Living the pillars of Lent
During the season of Lent, Christians are called to deeper conversion and acts of penance. As the Catechism of the Catholic Church notes, “Scripture and the Fathers insist above all on three forms, fasting, prayer, and almsgiving, which express conversion in relation to oneself, to God, and to others.” (CCC 1434)
Below you’ll find suggestions for living out these “pillars of Lent” during each of the six weeks leading up to the commemoration of Christ’s passion, death and resurrection. Archbishop J. Peter Sartain has provided the suggestions for prayer. The reflections on fasting come from Patrick Sharkey, director of the Archbishop Brunett Retreat Center at the Palisades; suggestions for almsgiving were compiled by Northwest Catholic staff.
Jesus was tempted three times by Satan in the desert, but each time he chose to give glory to his heavenly Father. We, too, are tempted, in ways as varied as our personalities. This week, let’s become more aware of our temptations, but with a purpose: As they taunt us, let’s say this simple prayer: “Lord, the evil one is trying to lead me away from you. But by your grace, I will follow you alone!”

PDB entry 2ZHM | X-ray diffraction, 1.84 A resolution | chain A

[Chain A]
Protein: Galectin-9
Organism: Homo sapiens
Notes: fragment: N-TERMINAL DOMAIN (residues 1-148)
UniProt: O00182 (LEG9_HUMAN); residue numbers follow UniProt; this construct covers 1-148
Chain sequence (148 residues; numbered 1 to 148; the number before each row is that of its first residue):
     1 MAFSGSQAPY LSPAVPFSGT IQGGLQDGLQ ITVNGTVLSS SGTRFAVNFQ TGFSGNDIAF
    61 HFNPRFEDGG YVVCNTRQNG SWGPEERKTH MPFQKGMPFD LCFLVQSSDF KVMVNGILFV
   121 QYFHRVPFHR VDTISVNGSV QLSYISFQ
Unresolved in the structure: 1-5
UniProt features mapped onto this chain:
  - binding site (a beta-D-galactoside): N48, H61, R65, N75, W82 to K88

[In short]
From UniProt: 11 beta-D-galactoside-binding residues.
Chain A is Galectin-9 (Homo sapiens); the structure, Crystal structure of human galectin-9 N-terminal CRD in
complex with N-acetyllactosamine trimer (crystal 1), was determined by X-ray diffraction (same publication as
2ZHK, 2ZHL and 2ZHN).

This week make a conscious choice not to snooze your alarm. If you don’t regularly snooze your alarm, set it 15 minutes early and devote that extra time in the morning to prayer. Conquering our weakness from the first moment of the day helps us develop the self-mastery required for the spiritual life. When we start our day in prayer, we clothe ourselves with the armor of God and are better prepared to face the challenges of the day.
“It is a scandal that there is still hunger and malnutrition in the world!” – Pope Francis
Get a Catholic Relief Services Rice Bowl from your parish (or online at crsricebowl.org) and contribute to it every day. Donations from the Lenten program help alleviate poverty and hunger overseas (75 percent) as well as in the Archdiocese of Seattle (25 percent).
Sunday’s Gospel account of the Transfiguration took place six days after Jesus first told his disciples that he would undergo the Passion. Peter was not pleased at this news, but Jesus told the disciples, “Whoever wishes to come after me must deny himself, take up his cross, and follow me.” This week, let’s examine the crosses we carry in life and call to mind that Jesus is carrying them for us and with us. We never carry them alone. Every day this week, let’s say to the Lord, “Jesus, you and I will carry this cross together.”